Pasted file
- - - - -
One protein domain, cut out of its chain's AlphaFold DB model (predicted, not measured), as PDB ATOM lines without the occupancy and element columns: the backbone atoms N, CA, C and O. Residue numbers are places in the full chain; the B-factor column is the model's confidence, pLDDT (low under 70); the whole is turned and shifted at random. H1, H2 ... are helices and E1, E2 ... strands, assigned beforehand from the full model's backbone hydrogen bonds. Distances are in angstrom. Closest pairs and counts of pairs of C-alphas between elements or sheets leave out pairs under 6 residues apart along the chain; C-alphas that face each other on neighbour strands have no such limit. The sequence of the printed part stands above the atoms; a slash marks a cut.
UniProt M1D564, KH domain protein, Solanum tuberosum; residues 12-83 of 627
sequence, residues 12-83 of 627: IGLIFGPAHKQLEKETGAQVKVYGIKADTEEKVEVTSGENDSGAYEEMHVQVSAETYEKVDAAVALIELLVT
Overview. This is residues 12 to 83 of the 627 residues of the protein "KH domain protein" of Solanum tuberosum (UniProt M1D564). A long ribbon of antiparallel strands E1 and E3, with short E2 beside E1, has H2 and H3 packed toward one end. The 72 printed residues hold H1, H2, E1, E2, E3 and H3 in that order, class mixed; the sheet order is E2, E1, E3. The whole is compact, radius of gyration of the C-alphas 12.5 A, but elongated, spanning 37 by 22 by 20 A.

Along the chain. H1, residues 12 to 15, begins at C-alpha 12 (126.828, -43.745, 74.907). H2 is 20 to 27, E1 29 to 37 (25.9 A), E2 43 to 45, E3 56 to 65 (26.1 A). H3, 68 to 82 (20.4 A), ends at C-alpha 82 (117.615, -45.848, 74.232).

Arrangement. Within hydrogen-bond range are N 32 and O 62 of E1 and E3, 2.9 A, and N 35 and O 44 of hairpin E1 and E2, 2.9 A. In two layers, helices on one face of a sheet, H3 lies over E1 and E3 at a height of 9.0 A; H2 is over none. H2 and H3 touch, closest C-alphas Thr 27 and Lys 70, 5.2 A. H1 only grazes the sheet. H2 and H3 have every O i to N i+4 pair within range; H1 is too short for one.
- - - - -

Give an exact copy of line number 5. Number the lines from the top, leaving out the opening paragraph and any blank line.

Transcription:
Arrangement. Within hydrogen-bond range are N 32 and O 62 of E1 and E3, 2.9 A, and N 35 and O 44 of hairpin E1 and E2, 2.9 A. In two layers, helices on one face of a sheet, H3 lies over E1 and E3 at a height of 9.0 A; H2 is over none. H2 and H3 touch, closest C-alphas Thr 27 and Lys 70, 5.2 A. H1 only grazes the sheet. H2 and H3 have every O i to N i+4 pair within range; H1 is too short for one.